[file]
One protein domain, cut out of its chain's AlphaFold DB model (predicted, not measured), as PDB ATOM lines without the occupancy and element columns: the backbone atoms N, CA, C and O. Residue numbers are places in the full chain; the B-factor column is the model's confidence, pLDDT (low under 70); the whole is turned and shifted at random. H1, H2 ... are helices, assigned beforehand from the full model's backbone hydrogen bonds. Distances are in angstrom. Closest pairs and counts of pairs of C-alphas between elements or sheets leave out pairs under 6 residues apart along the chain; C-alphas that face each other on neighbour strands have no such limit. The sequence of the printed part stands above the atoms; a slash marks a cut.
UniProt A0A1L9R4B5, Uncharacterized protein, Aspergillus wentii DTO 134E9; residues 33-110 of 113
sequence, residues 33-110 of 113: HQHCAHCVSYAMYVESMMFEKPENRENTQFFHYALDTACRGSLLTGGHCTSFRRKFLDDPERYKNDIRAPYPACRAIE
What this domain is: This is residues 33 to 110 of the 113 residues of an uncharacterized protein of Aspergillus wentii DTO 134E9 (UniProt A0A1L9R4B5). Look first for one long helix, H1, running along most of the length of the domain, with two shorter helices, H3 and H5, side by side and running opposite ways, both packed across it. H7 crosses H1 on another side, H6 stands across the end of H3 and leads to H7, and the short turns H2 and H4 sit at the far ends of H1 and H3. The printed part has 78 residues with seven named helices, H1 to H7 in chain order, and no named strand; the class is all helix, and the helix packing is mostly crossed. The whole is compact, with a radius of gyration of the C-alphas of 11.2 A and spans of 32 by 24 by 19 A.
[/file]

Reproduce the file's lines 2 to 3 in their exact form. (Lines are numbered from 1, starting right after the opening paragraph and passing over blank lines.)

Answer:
sequence, residues 33-110 of 113: HQHCAHCVSYAMYVESMMFEKPENRENTQFFHYALDTACRGSLLTGGHCTSFRRKFLDDPERYKNDIRAPYPACRAIE
What this domain is: This is residues 33 to 110 of the 113 residues of an uncharacterized protein of Aspergillus wentii DTO 134E9 (UniProt A0A1L9R4B5). Look first for one long helix, H1, running along most of the length of the domain, with two shorter helices, H3 and H5, side by side and running opposite ways, both packed across it. H7 crosses H1 on another side, H6 stands across the end of H3 and leads to H7, and the short turns H2 and H4 sit at the far ends of H1 and H3. The printed part has 78 residues with seven named helices, H1 to H7 in chain order, and no named strand; the class is all helix, and the helix packing is mostly crossed. The whole is compact, with a radius of gyration of the C-alphas of 11.2 A and spans of 32 by 24 by 19 A.